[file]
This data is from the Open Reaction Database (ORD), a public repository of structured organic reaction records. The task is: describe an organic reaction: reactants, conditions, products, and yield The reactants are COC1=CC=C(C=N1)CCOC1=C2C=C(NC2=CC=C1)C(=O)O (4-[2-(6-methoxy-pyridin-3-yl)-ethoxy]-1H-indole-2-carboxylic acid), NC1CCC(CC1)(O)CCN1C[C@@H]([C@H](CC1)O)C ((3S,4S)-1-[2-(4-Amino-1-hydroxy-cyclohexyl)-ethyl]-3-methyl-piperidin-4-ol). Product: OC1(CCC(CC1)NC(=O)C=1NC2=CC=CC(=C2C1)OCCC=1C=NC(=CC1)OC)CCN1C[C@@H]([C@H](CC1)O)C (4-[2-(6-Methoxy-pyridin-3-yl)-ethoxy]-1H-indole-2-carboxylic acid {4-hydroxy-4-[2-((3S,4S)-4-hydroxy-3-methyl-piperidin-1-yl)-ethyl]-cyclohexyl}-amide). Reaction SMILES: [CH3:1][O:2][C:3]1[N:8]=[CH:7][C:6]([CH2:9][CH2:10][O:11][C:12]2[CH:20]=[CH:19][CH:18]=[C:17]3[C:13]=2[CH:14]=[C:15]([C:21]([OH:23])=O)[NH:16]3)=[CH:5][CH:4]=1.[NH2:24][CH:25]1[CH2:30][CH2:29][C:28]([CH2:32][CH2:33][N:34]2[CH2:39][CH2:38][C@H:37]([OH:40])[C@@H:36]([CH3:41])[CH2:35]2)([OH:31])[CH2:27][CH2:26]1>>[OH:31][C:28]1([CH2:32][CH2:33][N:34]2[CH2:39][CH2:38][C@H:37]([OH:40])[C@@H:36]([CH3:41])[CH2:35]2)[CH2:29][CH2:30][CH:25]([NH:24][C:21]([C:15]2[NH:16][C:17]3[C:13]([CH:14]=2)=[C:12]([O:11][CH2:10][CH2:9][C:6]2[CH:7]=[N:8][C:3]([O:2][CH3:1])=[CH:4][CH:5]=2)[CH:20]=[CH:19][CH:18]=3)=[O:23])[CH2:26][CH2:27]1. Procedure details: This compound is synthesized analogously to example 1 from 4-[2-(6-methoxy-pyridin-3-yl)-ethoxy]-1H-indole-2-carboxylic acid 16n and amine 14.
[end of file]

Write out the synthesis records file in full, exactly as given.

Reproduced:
This data is from the Open Reaction Database (ORD), a public repository of structured organic reaction records. The task is: describe an organic reaction: reactants, conditions, products, and yield The reactants are COC1=CC=C(C=N1)CCOC1=C2C=C(NC2=CC=C1)C(=O)O (4-[2-(6-methoxy-pyridin-3-yl)-ethoxy]-1H-indole-2-carboxylic acid), NC1CCC(CC1)(O)CCN1C[C@@H]([C@H](CC1)O)C ((3S,4S)-1-[2-(4-Amino-1-hydroxy-cyclohexyl)-ethyl]-3-methyl-piperidin-4-ol). Product: OC1(CCC(CC1)NC(=O)C=1NC2=CC=CC(=C2C1)OCCC=1C=NC(=CC1)OC)CCN1C[C@@H]([C@H](CC1)O)C (4-[2-(6-Methoxy-pyridin-3-yl)-ethoxy]-1H-indole-2-carboxylic acid {4-hydroxy-4-[2-((3S,4S)-4-hydroxy-3-methyl-piperidin-1-yl)-ethyl]-cyclohexyl}-amide). Reaction SMILES: [CH3:1][O:2][C:3]1[N:8]=[CH:7][C:6]([CH2:9][CH2:10][O:11][C:12]2[CH:20]=[CH:19][CH:18]=[C:17]3[C:13]=2[CH:14]=[C:15]([C:21]([OH:23])=O)[NH:16]3)=[CH:5][CH:4]=1.[NH2:24][CH:25]1[CH2:30][CH2:29][C:28]([CH2:32][CH2:33][N:34]2[CH2:39][CH2:38][C@H:37]([OH:40])[C@@H:36]([CH3:41])[CH2:35]2)([OH:31])[CH2:27][CH2:26]1>>[OH:31][C:28]1([CH2:32][CH2:33][N:34]2[CH2:39][CH2:38][C@H:37]([OH:40])[C@@H:36]([CH3:41])[CH2:35]2)[CH2:29][CH2:30][CH:25]([NH:24][C:21]([C:15]2[NH:16][C:17]3[C:13]([CH:14]=2)=[C:12]([O:11][CH2:10][CH2:9][C:6]2[CH:7]=[N:8][C:3]([O:2][CH3:1])=[CH:4][CH:5]=2)[CH:20]=[CH:19][CH:18]=3)=[O:23])[CH2:26][CH2:27]1. Procedure details: This compound is synthesized analogously to example 1 from 4-[2-(6-methoxy-pyridin-3-yl)-ethoxy]-1H-indole-2-carboxylic acid 16n and amine 14.